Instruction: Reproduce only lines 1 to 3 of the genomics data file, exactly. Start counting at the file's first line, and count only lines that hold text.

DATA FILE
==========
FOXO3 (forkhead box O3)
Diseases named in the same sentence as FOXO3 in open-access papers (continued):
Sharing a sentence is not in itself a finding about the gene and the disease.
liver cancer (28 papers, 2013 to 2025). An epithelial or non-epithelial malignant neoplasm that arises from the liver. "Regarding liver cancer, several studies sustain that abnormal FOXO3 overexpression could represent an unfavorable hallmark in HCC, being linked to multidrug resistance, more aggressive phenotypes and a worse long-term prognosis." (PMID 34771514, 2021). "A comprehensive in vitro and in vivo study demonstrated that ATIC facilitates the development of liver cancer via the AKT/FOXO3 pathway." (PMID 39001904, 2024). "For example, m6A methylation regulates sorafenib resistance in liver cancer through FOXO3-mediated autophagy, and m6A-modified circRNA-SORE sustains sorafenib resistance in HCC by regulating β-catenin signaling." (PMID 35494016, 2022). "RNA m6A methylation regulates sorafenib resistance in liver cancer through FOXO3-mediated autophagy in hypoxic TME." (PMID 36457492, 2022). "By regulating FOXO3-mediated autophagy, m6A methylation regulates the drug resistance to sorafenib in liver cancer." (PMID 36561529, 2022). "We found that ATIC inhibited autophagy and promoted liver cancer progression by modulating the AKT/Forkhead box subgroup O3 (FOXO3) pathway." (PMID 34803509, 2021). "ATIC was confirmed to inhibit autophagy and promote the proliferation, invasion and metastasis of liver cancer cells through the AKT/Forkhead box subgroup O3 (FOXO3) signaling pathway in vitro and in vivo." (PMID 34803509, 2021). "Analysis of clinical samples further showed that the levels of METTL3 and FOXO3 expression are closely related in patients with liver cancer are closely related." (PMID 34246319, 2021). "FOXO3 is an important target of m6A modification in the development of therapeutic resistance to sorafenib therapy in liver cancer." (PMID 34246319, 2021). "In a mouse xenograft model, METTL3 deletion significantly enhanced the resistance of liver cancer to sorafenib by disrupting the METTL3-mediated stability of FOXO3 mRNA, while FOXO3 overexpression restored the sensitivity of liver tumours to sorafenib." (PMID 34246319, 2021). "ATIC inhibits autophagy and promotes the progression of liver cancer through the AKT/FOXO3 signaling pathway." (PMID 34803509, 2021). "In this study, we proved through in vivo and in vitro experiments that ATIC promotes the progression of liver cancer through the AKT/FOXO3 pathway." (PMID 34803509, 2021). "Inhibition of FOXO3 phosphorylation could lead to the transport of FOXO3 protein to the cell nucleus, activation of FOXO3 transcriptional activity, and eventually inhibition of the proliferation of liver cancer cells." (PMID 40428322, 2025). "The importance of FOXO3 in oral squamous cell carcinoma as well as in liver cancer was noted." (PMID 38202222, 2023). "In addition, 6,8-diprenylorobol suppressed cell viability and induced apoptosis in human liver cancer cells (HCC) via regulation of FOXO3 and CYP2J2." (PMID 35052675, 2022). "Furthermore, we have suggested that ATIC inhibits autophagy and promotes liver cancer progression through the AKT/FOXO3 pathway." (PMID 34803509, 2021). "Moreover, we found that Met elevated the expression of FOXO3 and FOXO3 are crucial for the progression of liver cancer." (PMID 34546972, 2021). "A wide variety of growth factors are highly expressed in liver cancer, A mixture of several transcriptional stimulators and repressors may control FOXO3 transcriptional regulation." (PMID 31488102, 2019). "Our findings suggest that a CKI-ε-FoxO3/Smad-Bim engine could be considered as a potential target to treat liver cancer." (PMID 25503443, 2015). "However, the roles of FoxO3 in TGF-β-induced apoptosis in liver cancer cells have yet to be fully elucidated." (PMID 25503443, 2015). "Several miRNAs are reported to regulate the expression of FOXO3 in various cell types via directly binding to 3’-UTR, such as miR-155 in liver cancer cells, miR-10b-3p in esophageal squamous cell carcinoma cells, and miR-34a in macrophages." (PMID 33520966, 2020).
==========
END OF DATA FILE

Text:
FOXO3 (forkhead box O3)
Diseases named in the same sentence as FOXO3 in open-access papers (continued):
Sharing a sentence is not in itself a finding about the gene and the disease.